Election 2008, part 2: The Repubs

Sorry for the lag between posts. No good excuse, just still getting used to the idea of blogging with regularity. You might remember Part 1 of this amateur political analysis, in which I declared John Edwards the frontrunner for the Democratic presidential nomination. Since then he has proven himself easily the most beloved among the increasingly influential “netroots,” and this can only bode well for him. Hillary is now officially in the running, and there appears to be a great deal of effort going toward creating a kind, more relatable image for her. Good luck with that, Hill. For now, I’m keeping my top five ranked as they were. And now, here are my picks for the Red Team (admittedly more difficult to make, which is perhaps another reason I put this off):

1. Mike Huckabee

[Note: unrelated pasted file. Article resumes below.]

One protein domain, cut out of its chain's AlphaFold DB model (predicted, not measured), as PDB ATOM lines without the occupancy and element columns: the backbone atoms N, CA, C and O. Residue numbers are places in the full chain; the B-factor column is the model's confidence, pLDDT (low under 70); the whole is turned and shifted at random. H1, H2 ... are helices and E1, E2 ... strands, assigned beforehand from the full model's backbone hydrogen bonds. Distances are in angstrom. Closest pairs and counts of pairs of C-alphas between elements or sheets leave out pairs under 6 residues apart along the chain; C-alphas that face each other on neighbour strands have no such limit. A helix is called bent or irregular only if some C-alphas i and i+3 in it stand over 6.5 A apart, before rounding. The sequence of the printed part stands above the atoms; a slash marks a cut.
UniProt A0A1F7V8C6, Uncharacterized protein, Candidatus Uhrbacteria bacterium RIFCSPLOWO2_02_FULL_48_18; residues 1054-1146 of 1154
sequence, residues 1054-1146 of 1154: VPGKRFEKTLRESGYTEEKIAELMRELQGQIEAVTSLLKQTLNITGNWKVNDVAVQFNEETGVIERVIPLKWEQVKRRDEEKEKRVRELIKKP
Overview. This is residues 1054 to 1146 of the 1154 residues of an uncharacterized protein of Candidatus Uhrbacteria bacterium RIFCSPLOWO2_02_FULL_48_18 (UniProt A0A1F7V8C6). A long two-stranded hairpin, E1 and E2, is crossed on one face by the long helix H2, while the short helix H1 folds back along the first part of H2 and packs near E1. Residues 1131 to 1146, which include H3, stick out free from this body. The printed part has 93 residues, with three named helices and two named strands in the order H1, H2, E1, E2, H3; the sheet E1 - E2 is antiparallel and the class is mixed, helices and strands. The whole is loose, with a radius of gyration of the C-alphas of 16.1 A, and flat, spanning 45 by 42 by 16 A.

It even surprises me a little bit that I’m putting a little-known Arkansas governor at #1, ahead of some pretty highly touted competition. As I go through that competition, however, it becomes clear that every candidate has at least one major problem that will be easy to exploit during the cutthroat primary season. We’ll get to those as they appear further down the list. Governor Huckabee, though lacking name recognition, is an ideal candidate for the Republican Party. He’s a family man, and a Southern Baptist minister with conservative social opinions — this is absolutely vital to winning the South and appealing to the Evangelicals who tend to vote in massive numbers (and give massive amounts of campaign dinero). Personally, Huckabee has a distinct charm and wit that has led some to compare him to another somewhat successful Arkansas governor. He has a great story — he was diagnosed with adult-onset diabetes in 2003, and proceeded to lose 110 pounds through diet and exercise. He has spoken and written about his experiences, becoming a major public voice in the fight against America’s obesity epidemic (he even ran the NYC Marathon last year). Americans, and Republicans in particular, love a good success story about the triumph of individual willpower. And then there’s the governor factor — governors have better success in presidential campaigns than senators, as I mentioned last time. Once Republican primary voters meet Mike Huckabee, I believe it will be hard for them to choose anyone else.